Across Pennsylvania, students posted "modest gains" on standardized tests in 2016, Department of Education officials said Thursday.

State standards tightened in 2015, and the Pennsylvania System of School Assessment (PSSA) that year was a reset, officials said.

"The results of the 2016 assessment show student performance is trending in the right direction, but also that more needs to be done to help students who aren't yet achieving proficiency," Pedro A. Rivera, Pennsylvania's education secretary, said in a statement.

Proficiency rates rose in nearly every grade. Officials did not provide PSSA proficiency rates for all Pennsylvania test-takers, as they have in the past, but they did offer grade-by-grade breakdowns.

Overall, the youngest students generally scored the highest, with 54 percent of third graders proficient or advanced in math and 51 percent in English. By eighth grade, those numbers changed to 31 percent scoring at or above grade level in math and 59 percent in English.

PSSAs are administered annually to third through eighth graders. Keystone Exams are given to high school students.

The state, under Gov. Wolf, has placed less emphasis on the exams.

Test are "a helpful tool," Rivera said, but he and the governor "agree that Pennsylvania needs to consider options for a more comprehensive approach to measuring student achievement. There are many pathways to postgraduate success, and our measurement should reflect a broader array of those pathways."

Philadelphia School District officials said they were pleased with their results, which showed growth in Keystones and stable performance on the PSSAs.

Citywide, 55 percent of students passed the literature Keystones, up 6 points; 43 percent passed Algebra I exams, up 5 points; and 36 percent passed biology tests, up 7 points. But the district still lags the state considerably - in Pennsylvania as a whole, 68 percent of students were on grade level in algebra and 77 percent in math.

On the PSSA, students who met state standards for English held steady at 32 percent, and those who met state standards in math rose by 1 percentage point to 18 percent.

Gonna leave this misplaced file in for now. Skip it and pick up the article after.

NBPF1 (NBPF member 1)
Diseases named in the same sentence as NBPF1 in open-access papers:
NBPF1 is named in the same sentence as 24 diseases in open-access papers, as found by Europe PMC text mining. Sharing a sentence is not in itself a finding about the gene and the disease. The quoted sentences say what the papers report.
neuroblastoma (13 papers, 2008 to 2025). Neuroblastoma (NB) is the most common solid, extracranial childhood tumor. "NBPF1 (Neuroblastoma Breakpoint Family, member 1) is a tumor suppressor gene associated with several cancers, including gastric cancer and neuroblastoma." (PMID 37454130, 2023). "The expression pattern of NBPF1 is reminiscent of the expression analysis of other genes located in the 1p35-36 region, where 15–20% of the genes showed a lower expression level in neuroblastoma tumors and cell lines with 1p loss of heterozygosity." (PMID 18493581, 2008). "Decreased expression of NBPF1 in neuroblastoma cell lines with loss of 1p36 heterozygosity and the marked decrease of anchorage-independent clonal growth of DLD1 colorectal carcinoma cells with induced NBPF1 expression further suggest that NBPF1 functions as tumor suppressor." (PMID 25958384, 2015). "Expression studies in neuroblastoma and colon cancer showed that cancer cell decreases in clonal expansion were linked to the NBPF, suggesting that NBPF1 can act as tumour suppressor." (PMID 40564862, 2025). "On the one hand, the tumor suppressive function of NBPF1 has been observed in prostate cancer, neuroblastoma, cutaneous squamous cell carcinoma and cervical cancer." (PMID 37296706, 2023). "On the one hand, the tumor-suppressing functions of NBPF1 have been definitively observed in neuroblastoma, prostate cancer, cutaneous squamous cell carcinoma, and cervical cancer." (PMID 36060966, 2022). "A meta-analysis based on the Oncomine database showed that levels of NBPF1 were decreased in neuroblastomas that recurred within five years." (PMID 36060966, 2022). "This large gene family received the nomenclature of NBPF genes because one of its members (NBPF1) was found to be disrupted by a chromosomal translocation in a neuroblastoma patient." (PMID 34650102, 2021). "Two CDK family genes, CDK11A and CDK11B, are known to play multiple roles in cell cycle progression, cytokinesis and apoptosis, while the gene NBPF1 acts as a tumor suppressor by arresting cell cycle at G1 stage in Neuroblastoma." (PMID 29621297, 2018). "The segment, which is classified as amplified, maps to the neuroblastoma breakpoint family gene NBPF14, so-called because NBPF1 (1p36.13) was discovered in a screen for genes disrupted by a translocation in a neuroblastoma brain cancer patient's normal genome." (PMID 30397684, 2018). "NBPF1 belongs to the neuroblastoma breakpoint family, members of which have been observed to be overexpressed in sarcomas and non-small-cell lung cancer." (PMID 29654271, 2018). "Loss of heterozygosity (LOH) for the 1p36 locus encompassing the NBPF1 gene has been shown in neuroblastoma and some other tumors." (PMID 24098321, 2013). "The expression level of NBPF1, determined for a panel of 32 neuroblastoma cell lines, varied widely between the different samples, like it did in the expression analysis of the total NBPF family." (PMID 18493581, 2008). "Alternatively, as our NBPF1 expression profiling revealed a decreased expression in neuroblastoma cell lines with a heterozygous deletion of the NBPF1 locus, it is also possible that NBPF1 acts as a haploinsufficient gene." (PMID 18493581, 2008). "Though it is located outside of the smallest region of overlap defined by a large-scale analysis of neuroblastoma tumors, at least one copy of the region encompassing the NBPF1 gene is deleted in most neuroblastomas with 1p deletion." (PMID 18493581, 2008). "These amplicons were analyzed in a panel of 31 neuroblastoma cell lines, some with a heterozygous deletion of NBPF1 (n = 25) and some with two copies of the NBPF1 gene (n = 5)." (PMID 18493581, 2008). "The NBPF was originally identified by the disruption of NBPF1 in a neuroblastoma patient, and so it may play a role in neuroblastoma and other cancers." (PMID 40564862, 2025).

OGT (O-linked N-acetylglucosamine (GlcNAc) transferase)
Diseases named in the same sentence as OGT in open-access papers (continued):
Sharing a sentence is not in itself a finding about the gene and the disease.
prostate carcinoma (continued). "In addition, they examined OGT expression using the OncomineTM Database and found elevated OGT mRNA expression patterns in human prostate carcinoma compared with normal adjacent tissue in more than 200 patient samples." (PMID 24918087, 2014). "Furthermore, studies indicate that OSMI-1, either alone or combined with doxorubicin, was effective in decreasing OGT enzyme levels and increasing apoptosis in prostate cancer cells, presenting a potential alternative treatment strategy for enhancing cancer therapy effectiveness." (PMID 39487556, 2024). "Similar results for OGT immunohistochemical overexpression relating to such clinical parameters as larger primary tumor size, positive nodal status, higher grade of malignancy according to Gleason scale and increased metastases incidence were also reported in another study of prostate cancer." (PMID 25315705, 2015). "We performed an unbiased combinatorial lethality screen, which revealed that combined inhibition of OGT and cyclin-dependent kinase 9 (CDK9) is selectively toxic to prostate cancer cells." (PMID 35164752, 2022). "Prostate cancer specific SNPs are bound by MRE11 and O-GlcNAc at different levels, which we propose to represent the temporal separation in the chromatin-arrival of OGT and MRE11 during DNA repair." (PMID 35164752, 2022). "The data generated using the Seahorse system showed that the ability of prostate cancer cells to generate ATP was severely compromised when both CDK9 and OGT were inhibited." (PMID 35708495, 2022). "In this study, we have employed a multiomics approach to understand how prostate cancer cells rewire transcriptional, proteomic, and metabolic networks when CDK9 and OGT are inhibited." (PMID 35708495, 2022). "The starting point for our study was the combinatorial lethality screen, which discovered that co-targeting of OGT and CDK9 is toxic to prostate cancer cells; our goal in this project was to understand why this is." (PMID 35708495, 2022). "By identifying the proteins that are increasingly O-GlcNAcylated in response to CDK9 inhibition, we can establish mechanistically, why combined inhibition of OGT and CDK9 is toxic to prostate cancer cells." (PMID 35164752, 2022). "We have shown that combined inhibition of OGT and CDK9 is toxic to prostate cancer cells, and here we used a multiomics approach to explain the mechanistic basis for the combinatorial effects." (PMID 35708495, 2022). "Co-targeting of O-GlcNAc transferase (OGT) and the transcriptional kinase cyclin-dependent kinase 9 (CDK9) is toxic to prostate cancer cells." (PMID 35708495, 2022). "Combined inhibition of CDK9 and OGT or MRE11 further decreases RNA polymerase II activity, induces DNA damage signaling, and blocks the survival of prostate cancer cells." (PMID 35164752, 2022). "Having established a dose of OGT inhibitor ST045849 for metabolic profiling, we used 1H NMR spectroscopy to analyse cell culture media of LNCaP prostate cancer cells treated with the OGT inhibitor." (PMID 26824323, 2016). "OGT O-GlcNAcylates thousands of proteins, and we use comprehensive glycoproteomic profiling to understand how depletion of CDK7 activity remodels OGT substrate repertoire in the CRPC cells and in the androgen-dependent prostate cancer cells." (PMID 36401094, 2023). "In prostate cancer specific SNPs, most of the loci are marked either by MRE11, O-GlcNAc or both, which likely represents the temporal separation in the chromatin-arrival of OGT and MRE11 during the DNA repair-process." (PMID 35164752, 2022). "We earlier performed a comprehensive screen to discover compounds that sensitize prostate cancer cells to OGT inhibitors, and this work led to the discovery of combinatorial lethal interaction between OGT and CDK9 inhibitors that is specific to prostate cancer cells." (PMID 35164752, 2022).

"These results show we are making progress as we continue to ensure all students are ready for a career or college," Superintendent William R. Hite Jr. said in a statement. "While PSSA scores are stable, there are multiple ways to measure our students' knowledge and mastery of skills, and our students continue to make gains."

Downingtown STEM Academy, which was the top school on the state's School Performance Profile in 2013 and 2014, was also the top scorer in all three Keystone subjects, Algebra I, biology, and language arts.

Principal Art Campbell said students take practice tests and teachers examine those results to tailor their instruction to the students' needs.

"We are very intentional with our examination of data and student performance," he said. The school opened in 2011.

In February, Wolf ordered a two-year hold on requiring high school students to pass the Keystone Exams to graduate. If it's not extended, current ninth and 10th graders will still have to take the test.

One of the highest performing schools in the English section of the test, Souderton Charter School Collective, scored 96 percent in combined proficient and advanced.

Jennifer Arevalo, director of education at the school, founded in 2000 and named a Blue Ribbon school in 2013, credits daily writing assignments in every subject area for their high scores.

"We're not teaching to the test," she said, referencing a common complaint that many educators and parents have about the PSSAs. "We're teaching the skills that are needed to be ready for a career in college."

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